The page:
(These are just random musings. I'm not sure if they will make sense or will just seem like ramblings. I just feel like putting them down here.)
"There was no possibility of taking a walk that day."
Charlotte Bronte sets the scene and creates the atmosphere for the book. It's November. It's raining. The rain pelts the glass of the window where a little girl is hiding from her tormentors. It's dripping with angst and loneliness.
I tried to give Mrs Reed the benefit of the doubt this time around. Why is she so mean to Jane? Is it that she is saddled with this kid that isn't hers? Is Jane a reminder of her husband's embarrassing family? Is there just no room in her heart for another child? Is Jane really that unlovable? Mrs Reed is a product of her class. Jane is the daughter of a poor minister, who died of a poor person's disease. If she were kind, she would be making Jane equal to her own children, and that is unacceptable. Yet she made a promise to her dead husband too and she fears that she has done him wrong. I try to understand Mrs Reed but I can't pity her.
Class, Religion, and the Poor
"it is your place to be humble..."
Mrs Reed contacts Mr Brocklehurst the head of Lowood school, a place where Jane will be "brought up in a manner suiting her prospects", where she is "to be made useful, to be kept humble." The gap between the classes is apparent here. Mr Brocklehurst's own children wear silk, yet he talks of mortifying the schoolgirls of pride. Mrs Reed's kids are holy terrors, yet Jane is given the pamphlet on deceit. God's rules on humility are for the poor; the rich can do as they please.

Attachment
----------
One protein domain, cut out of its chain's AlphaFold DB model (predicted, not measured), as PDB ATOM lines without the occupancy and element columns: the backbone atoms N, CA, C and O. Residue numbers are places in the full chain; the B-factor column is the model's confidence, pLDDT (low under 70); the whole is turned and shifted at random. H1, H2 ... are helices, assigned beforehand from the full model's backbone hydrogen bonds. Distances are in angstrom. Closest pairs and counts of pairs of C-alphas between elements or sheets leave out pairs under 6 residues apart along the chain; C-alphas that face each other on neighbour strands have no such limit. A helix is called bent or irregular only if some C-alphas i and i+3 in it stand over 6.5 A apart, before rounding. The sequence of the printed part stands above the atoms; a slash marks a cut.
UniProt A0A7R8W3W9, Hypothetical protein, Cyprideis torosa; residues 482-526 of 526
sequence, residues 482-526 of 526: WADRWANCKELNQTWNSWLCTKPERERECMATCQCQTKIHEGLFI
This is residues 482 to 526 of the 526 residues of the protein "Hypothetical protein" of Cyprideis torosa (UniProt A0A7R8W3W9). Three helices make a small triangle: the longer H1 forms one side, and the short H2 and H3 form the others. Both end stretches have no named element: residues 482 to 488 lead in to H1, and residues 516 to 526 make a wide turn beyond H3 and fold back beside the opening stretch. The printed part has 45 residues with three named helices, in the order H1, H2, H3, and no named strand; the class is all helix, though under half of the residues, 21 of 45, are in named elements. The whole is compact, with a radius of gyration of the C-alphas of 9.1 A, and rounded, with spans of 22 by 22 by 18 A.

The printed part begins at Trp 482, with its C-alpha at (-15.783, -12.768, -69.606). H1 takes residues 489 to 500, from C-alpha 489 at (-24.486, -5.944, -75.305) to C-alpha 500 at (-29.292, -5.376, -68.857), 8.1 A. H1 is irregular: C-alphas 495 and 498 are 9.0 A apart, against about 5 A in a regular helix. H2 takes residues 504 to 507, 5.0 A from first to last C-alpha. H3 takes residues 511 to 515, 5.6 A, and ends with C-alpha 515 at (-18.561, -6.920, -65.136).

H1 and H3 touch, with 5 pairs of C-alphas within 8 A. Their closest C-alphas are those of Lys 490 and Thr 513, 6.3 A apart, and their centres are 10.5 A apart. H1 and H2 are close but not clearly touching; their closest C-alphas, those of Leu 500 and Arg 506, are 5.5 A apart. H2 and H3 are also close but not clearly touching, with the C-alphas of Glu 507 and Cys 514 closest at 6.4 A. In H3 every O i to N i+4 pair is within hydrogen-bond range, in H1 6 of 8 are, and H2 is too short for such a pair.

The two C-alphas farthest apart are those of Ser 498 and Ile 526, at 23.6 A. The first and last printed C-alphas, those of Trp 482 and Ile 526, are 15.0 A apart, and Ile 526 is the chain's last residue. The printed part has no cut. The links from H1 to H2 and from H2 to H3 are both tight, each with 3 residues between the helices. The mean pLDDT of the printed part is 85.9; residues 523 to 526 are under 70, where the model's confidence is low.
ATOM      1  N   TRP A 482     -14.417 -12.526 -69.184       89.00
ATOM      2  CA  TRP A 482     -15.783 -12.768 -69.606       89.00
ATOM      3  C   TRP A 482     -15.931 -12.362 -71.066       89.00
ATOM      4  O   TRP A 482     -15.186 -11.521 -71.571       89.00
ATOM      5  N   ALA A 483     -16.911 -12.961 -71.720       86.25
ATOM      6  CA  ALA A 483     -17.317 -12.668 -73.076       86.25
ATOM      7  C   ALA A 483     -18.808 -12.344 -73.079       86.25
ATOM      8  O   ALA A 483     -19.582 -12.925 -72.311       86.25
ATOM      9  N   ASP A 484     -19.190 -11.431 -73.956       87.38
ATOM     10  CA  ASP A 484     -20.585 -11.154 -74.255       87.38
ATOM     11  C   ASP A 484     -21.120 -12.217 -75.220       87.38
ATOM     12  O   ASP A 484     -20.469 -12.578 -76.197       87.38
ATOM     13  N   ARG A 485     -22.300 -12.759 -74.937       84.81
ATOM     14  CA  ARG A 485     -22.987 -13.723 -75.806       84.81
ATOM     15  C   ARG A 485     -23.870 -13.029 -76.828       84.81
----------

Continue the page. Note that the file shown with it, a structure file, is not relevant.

"if she were a nice pretty child, one might compassionate her forlornness; but one cannot care for such a little toad as that."
Jane is a contradiction. She is a person apart. She is not one of the family and, as one of the maids says, she is less than a servant. Jane hates the way she is treated but if given the choice she'd prefer it to living with a poor but kind family. Even if Jane is treated terribly, she has a roof over her head, and clothes to wear. Of course, she's a kid so she doesn't know any different. She's frustrated, angry and at an age where she can see the injustice of it all. Then there's her looks. The above quote was said by the maid Abbot. Riiiiiiiiight. Because we should only be nice to the pretty ones, the ugly ones are on their own. Unfortunately, Abbot is only expressing a cruel truth about the world. The attractive ones get all the advantages the plain ones don't. It sucks but it's true.
That was the first few chapters. I stopped just before Jane leaves for Lowood. I'll share my thoughts on that next time.